Nature – The Giant Algae

Growing in cold, clear, nutrient-rich marine environments are underwater forests of giant plants known as kelp. Kelp are large seaweeds (algae) belonging to a class known as the brown algae. There are about 300 different genera of kelp with the most widely recognized species being the giant kelps. The giant kelps are known for their fast growth rates, some species growing up to half a meter a day under ideal conditions and ultimately reaching heights of 30 to 80 meters. Like all algae, the physical structure or body of kelp is known as a thallus rather than a plant. The thallus consists of three basic structures: the holdfast, the stipe, and the fronds. The holdfast is a root-like mass that anchors the thallus to the sea floor. Unlike true roots, the holdfast does not absorb nutrients for the thallus. The main framework of the thallus is the stipe, which is analogous to a plant stalk. Growing out of the stipe, often along most of its length, are the fronds which are leaf-like structures where nutrient uptake and photosynthesis occur. Many kelp species have pneumatocysts, or gas filled bladders, that provide the necessary buoyancy for kelp to maintain an upright position in the water column.

Kelp forests occur worldwide throughout temperate and polar coastal oceans and even occasionally in tropical waters. A dependence upon light for photosynthesis restricts them to clear, shallow water, where they rarely grow any deeper than 15 to 40 meters. The larger forests are restricted to temperatures less than 68 degrees F. Kelp forests are among the most beautiful and biologically productive ecosystems on earth. These forests provide a unique three-dimensional habitat for marine organisms which in many ways resemble microenvironments associated with terrestrial forests. These microenvironments consist of a sunny canopy region, a partially shaded mid-story, and a darkened seafloor. Each of these microenvironments has its own unique associated organisms consisting of fishes, crustaceans, bivalves, gastropods, echinoderms, etc. The kelp is grazed by herbivores such as sea urchins and various fish which in turn provide food for carnivores such as starfish and larger predatory fishes. In some kelp forest, sea urchins will destroy the whole kelp forest ecosystem in a short period if numbers are not kept in balance by predators such as sea otters. Kelp forests even sometimes provide cover for Gray Whales when they are being pursued by Killer Whale packs.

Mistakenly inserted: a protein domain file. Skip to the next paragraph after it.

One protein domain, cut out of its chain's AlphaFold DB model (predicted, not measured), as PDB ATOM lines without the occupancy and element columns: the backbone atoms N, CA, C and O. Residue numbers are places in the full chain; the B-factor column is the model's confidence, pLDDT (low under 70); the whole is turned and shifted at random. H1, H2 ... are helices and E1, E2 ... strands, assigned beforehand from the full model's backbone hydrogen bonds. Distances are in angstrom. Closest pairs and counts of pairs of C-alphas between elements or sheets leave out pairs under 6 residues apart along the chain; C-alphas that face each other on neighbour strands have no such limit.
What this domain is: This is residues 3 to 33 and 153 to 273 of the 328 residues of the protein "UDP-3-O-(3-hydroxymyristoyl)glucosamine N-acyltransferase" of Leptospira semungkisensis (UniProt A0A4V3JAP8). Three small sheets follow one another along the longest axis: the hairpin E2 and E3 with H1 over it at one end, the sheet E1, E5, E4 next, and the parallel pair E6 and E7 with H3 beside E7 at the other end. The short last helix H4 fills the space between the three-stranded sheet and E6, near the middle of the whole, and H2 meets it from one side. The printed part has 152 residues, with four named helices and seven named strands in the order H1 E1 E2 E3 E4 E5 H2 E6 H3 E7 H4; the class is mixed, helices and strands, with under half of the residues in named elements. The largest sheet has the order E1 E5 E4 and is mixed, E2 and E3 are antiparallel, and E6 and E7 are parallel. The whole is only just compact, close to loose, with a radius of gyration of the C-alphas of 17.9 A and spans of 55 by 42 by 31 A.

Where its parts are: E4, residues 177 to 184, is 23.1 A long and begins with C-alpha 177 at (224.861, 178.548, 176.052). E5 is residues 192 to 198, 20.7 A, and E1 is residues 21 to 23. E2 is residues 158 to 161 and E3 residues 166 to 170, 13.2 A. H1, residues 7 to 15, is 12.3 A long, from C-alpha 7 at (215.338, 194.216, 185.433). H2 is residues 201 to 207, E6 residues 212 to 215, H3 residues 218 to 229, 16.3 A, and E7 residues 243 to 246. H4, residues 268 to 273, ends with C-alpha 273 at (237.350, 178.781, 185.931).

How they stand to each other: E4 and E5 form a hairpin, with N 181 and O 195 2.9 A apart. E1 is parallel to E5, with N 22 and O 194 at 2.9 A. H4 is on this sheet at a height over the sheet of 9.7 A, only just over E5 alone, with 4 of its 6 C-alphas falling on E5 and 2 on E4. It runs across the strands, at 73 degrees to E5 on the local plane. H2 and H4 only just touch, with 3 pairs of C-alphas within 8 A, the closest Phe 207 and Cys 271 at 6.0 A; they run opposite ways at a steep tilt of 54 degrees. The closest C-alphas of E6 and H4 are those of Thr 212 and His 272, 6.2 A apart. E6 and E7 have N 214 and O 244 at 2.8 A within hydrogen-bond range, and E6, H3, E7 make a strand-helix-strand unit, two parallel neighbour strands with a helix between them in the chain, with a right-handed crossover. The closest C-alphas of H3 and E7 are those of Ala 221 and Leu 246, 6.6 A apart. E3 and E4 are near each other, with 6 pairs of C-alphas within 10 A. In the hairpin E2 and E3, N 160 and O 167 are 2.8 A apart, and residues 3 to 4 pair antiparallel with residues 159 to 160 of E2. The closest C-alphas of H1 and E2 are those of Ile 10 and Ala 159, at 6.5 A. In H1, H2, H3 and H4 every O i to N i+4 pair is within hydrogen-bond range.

Just as the kelp’s fast growth and great height are attained from rich nutrients and ideal environment, so similarly the Christian’s spiritual growth and heights attained are related to their environment and what they feed on spiritually. “If the follower of Christ would grow up ‘unto a perfect man, unto the measure of the stature of the fulness of Christ’ (Ephesians 4:13), he must eat of the bread of life, and drink of the water of salvation.” The Review and Herald, August 31, 1911. “The soul needs food, and in order to get this food, the Word of God must be studied. …. The breathing of pure air is essential for the cure of disease. And it is no less essential that the atmosphere we breathe in the spiritual life shall be pure. This is essential for a healthy growth in grace. Breathe the pure atmosphere which produces pure thoughts and noble words. Choose Christian society. The Christian will not have spiritual health unless he is guarded in regard to his associations. … Every Christian who is indeed a Christian must grow. He must constantly increase in wisdom and knowledge. Day by day he must approach more nearly to the full stature of a man in Christ Jesus. In order to be a follower of the Master, he must grow.” Upward Look, 174.

David Arbour writes from his home in De Queen, Arkansas. He may be contacted by e-mail at: